Poster of the Week – London Transport – Keeps London Going

ManRayKeepsLondonGoing
London Transport – Keeps London Going, Man Ray, 1938

This week’s post features a double poster; London Transport – Keeps London Going. Produced by famous Surrealist and Dadaist Man Ray in 1938 during a brief residence in London, this image is one of the most well-known in our collection.

Featuring the iconic London Transport roundel in the form of a planet, the original image used in the poster is a photogram. The process, first used in the mid-nineteenth century, involves placing objects onto light sensitive paper and exposing them to light, thereby creating a photographic image without the aid of a camera. Man Ray experimented with this technique by varying the exposure times given to different objects within a single photogram and by moving the objects during light exposure. He then renamed the process a rayograph, after himself.

Man Ray was born Emmanuel Radnitzky in America in 1890. His family were Russian Jewish immigrants and changed their surname to avoid further discrimination. Man Ray having demonstrated his artistic skills at school was offered a scholarship to study architecture; he ultimately decided to become an artist.

Man Ray held his first solo show in 1915 and developed an interest in photography with his first notable photographs appearing in 1918. He shunned conventional painting and became increasingly involved in the controversial Dada movement which comprised artists and intellectuals of the radical left who, perturbed by the horrors of World War I, espoused forms of expression that were anti-art, anti-bourgeois and anti-materialism.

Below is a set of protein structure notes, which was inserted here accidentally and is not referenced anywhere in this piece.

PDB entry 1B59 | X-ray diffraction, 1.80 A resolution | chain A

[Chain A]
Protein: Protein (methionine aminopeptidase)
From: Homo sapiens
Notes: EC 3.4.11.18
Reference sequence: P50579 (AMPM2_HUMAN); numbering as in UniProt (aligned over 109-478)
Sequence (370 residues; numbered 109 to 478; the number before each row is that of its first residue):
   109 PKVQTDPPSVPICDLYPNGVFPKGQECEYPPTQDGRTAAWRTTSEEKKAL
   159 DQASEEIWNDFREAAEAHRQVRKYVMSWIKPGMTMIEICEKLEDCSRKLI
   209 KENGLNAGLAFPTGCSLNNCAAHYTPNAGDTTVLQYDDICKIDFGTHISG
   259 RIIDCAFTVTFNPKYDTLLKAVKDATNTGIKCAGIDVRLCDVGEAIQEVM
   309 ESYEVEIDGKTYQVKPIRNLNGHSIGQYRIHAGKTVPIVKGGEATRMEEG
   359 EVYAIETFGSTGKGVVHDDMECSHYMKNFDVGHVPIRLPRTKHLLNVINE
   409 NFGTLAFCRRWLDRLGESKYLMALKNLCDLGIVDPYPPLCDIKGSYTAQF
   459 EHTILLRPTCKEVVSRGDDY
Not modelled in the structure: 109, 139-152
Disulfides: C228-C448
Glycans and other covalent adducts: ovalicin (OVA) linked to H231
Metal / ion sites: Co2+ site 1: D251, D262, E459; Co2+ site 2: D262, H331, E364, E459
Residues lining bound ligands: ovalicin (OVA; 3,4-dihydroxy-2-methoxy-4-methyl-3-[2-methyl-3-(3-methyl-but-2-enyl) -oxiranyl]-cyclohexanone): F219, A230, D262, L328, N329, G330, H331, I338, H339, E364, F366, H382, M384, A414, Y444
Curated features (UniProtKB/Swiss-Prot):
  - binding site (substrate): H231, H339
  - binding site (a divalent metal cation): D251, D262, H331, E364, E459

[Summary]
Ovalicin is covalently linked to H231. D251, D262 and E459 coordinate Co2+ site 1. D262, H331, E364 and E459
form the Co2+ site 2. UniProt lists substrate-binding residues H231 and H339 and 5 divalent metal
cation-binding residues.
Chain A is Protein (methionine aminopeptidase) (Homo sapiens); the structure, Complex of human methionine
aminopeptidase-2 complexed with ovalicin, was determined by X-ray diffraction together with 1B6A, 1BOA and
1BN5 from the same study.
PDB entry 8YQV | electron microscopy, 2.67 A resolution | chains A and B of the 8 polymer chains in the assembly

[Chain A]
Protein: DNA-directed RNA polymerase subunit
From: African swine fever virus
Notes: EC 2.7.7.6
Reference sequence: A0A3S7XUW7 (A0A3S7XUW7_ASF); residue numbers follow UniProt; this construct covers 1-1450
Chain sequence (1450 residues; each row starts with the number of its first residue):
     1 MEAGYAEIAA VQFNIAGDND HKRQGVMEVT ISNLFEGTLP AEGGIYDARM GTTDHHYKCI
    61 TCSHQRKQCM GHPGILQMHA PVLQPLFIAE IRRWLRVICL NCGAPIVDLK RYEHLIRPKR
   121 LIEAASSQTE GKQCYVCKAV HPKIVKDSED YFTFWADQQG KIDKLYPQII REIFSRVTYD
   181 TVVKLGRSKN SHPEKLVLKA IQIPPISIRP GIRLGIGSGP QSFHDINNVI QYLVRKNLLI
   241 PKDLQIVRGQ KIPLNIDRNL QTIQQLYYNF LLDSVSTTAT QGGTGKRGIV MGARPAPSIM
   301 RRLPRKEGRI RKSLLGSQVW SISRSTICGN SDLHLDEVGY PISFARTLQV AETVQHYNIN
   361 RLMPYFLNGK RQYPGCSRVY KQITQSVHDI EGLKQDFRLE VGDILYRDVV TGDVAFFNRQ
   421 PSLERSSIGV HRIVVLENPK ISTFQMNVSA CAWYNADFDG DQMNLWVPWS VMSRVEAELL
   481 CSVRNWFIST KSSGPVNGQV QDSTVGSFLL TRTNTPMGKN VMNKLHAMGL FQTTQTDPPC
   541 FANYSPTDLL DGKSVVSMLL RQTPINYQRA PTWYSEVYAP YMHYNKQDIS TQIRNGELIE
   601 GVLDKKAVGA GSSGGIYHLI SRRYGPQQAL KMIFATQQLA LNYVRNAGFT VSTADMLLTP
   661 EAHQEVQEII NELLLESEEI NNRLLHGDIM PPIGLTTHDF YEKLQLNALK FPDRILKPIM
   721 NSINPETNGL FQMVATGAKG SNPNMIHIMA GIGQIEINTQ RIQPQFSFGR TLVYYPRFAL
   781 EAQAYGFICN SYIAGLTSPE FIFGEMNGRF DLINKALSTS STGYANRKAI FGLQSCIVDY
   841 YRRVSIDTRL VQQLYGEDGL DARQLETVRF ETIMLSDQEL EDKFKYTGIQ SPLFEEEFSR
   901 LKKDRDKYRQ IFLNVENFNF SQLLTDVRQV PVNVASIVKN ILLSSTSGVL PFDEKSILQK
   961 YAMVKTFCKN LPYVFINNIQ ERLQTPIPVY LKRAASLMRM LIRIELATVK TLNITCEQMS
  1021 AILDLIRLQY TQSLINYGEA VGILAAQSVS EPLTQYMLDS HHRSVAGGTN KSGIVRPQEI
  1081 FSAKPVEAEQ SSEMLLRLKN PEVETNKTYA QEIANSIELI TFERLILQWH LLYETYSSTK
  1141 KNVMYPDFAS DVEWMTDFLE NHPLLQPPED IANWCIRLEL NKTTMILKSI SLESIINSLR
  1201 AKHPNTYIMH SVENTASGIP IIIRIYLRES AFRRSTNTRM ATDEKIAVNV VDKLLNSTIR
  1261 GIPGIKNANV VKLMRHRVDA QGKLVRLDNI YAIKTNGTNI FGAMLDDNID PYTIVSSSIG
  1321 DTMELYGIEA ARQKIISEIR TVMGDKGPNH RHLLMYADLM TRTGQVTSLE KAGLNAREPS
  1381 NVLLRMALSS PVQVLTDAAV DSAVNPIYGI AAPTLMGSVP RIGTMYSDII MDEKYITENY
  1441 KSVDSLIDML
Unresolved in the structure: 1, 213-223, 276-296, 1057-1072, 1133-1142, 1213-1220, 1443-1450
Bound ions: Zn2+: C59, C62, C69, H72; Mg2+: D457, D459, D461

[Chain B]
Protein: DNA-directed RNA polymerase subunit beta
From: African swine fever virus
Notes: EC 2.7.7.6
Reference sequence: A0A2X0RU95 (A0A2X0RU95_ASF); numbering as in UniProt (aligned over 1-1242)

In 1921 Man Ray moved to Paris where he became involved with the Surrealist movement, an offshoot of Dadaism. His practice from this point onwards focused primarily on photography and film but also included sculpture and painting. He became involved with important members of the art world including Pablo Picasso, Max Ernst and Gertrude Stein. Forced back to America for a decade due to the Second World War, he now considered Paris home and returned in 1951. Man Ray remained in Paris until his death from a lung infection in 1976 and was buried in the Cimetiere du Montparnasse where his epitaph reads “unconcerned, but not indifferent”.

Our friends at the National Portrait Gallery are holding an exhibition, Man Ray Portraits, until the 27th May featuring over 150 photographic portraits of fellow artists and celebrities including Catherine Deneuve and Pablo Picasso.

This poster and a selection of products featuring Man Ray’s roundel planet are available from our online shop.

As part of the exhibition, the Siemens Poster Vote seeks to find out what your favourite poster is.

Vote Now

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